The Cinematographers of Sundance Share the Best and Worst Advice They've Ever Received
It's safe to say that there's absolutely no shortage of advice floating around when it comes to the various aspects of the filmmaking. From writing and directing to shooting and editing, the internet is rife with advice from everyone and their mother. However, not all advice is good advice. The folks at Indiewire know this, and in their extensive interviewing of the cinematographers of this year's Sundance Film Festival, they managed to dig up both the best and worst advice that these excellent DP's had ever received. The results are borderline enlightening. Read on to see what these cinematographers had to say.
"A camera operator once told me that you're not hired because you know the gear or the technical process better than someone else, you're hired because you communicate with the actors and director better than someone else. I find this to be very true. Communication is probably 90% of what I do." -- Cinematographer James Laxton (Camp X-Ray)
"The best advice I've heard comes from a quote by the director Michelangelo Antonioni who said that it took him 10 years before he had any idea of what he was doing, and any success to match. You can't rush your career. You can only keep trying harder and harder and hope it all clicks at some point." -- Cinematographer and Director Andrew Rossi (Ivory Tower)
"I think it's bad in cinematography when anyone tells you that there is a right or a wrong way, or a formula to do a particular thing. There are definitely little tricks and shortcuts to getting to a certain place, but for most instances, there are a million different ways to get to where you want to be with an image." -- Cinematographer Zachary Galler (The Sleepwalker)
"'Always be shooting.' I don't understand this mentality of working all of the time. As a creative, I feel having downtime in your life to reflect on the work that your doing is just as important as staying busy. It allows you to think about the choices you're making and gives you the breathing room you need to grow. My agent told me this in our first meeting and I immediately knew we were a match. Whenever I'm not working I'm either spending time on my bicycle or making black and white prints in the darkroom I use downtown." -- Cinematographer Topher Osborn (Dear White People)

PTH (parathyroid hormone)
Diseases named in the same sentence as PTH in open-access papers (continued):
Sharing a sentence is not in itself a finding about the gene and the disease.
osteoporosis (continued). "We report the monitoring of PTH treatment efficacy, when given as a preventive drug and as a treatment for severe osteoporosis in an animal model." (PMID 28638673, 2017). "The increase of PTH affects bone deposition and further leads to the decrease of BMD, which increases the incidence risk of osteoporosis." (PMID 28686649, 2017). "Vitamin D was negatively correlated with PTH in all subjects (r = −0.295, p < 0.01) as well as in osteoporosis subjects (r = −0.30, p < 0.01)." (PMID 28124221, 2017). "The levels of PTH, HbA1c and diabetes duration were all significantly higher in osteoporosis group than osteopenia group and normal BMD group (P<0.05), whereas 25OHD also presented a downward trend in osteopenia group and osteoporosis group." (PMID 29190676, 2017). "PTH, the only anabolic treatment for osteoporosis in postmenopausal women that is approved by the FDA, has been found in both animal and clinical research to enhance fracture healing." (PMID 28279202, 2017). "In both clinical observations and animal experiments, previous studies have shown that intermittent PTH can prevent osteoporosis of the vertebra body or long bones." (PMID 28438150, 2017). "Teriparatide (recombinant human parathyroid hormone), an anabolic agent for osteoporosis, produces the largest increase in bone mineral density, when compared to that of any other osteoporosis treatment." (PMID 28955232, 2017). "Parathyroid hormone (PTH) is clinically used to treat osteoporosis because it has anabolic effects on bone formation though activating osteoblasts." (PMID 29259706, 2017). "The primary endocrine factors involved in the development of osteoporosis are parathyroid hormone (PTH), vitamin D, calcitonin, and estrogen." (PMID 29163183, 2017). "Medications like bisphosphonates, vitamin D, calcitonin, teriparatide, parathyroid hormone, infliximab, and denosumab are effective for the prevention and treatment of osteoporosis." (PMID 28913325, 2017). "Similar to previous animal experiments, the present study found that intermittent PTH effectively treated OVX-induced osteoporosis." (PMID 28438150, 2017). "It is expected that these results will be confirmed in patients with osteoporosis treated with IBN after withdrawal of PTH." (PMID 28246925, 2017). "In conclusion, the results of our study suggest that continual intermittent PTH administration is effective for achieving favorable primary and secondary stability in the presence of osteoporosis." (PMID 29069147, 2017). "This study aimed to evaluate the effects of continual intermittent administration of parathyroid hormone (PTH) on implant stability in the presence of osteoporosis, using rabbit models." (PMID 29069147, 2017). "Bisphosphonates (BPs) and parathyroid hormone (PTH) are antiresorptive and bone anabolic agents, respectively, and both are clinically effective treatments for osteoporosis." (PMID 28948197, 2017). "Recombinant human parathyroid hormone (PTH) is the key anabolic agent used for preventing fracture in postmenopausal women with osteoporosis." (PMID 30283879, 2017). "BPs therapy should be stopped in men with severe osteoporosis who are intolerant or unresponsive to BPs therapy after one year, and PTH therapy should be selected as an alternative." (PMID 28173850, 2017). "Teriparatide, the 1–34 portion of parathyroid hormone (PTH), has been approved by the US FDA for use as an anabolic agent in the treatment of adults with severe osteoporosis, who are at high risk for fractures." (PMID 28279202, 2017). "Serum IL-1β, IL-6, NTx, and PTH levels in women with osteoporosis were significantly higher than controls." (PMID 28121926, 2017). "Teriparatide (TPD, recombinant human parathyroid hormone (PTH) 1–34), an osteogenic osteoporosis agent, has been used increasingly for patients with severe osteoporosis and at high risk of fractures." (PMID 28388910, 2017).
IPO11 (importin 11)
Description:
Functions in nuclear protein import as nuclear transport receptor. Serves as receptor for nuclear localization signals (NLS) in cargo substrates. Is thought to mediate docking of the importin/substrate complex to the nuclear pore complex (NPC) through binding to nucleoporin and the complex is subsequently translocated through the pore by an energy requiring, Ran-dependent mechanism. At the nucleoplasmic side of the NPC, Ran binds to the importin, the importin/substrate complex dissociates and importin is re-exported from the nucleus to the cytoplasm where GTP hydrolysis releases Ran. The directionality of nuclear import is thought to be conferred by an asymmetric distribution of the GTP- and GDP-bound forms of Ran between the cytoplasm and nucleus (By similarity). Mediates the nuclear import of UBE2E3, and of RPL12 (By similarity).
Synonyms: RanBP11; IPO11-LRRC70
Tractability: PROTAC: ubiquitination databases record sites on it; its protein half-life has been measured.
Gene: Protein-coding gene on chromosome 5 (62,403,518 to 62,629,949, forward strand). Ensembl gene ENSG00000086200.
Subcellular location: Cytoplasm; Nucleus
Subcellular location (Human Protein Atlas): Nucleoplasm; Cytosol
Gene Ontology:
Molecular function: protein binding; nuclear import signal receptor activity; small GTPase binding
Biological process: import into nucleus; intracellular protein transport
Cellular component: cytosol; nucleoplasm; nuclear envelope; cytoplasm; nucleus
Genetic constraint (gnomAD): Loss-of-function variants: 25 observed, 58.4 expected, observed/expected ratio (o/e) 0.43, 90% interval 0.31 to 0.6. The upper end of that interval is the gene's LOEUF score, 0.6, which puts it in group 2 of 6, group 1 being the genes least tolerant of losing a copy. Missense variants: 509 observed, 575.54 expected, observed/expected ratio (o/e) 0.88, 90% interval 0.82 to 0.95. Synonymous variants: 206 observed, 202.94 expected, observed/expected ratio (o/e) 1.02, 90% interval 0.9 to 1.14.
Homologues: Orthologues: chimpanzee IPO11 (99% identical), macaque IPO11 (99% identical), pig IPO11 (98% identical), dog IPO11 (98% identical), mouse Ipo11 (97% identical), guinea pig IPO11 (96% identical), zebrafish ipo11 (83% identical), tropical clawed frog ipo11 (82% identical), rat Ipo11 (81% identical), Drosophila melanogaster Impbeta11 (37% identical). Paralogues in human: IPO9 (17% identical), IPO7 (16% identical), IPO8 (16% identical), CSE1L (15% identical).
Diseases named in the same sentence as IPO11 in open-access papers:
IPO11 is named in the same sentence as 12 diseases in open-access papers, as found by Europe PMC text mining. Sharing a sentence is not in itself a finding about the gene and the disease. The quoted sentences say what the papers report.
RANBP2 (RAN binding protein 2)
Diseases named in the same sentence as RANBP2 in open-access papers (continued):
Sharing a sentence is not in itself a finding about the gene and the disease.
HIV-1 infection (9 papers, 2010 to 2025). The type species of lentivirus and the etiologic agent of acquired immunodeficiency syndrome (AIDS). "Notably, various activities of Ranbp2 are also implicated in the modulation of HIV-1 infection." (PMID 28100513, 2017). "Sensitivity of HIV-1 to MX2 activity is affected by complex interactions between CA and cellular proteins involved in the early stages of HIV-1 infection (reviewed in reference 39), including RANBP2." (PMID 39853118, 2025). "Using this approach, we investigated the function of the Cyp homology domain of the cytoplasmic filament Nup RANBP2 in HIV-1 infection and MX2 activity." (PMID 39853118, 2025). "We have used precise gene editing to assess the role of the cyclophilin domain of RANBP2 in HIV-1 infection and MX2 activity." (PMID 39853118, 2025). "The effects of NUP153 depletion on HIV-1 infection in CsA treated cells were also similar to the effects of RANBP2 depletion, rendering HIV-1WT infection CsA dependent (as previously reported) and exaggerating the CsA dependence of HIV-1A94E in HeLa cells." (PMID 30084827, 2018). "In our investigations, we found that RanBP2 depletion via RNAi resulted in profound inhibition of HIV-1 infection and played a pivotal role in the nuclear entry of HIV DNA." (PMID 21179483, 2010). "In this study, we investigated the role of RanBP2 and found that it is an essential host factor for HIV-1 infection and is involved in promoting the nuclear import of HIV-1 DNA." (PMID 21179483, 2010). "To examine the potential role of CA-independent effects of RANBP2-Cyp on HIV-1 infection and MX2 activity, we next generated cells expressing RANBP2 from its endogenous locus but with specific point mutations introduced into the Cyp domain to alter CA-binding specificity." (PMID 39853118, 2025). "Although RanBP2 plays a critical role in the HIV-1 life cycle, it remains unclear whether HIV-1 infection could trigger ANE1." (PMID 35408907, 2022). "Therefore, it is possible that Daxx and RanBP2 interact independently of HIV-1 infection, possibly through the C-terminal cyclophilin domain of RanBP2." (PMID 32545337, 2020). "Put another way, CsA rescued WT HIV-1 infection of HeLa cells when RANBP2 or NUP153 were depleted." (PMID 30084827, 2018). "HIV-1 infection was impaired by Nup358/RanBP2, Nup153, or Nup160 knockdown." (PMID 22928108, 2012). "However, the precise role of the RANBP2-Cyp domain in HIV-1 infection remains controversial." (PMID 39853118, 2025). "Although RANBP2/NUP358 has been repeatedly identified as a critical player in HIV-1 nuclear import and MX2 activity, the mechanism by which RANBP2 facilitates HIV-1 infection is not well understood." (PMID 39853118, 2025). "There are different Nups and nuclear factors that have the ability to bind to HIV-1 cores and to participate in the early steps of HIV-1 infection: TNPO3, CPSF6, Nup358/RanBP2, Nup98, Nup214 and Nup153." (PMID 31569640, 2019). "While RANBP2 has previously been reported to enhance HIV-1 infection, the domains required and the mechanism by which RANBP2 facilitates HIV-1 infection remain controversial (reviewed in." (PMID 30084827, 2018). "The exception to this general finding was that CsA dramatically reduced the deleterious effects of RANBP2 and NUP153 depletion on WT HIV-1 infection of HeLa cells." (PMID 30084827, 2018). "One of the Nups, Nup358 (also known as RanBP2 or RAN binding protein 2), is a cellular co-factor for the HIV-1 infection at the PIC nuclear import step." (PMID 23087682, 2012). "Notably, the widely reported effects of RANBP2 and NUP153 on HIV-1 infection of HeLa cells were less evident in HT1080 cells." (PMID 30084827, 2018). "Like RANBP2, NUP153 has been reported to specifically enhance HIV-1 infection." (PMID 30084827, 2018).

All of this advice -- or anti-advice, if you will -- resonates very strongly with me based on my very short time working on films. Narrative filmmaking, at least when it is practiced traditionally, is a balancing act of technicality, art, collaboration, and communication, with that last one being the most important. Without solid communication skills, which is something that requires a whole lot of practice, your career in the film industry is doomed before it even begins, no matter how skilled you might be.
As for the worst advice portion of this, it's interesting to see someone call out the mantra of "always be shooting." While there's no doubt that experience is one of the things that allows us to improve as cinematographers, and it's great to be constantly adding to your reel, the idea of "always be shooting' can be an unhealthy one depending on how you approach it. If you allow your work/life ratio to lean too far towards work, it can hinder your personal life, which will absolutely be reflected in your work. Finding a balance isn't easy, but when done correctly, it should enrich both your personal life and your work.
Make sure to head on over to Indiewire to read the rest of these cinematographers' pieces of best and worst advice. It certainly is an enlightening read.
What do you guys think? What are the best and worst pieces of advice that you've ever been given about the film industry? Let us know down in the comments!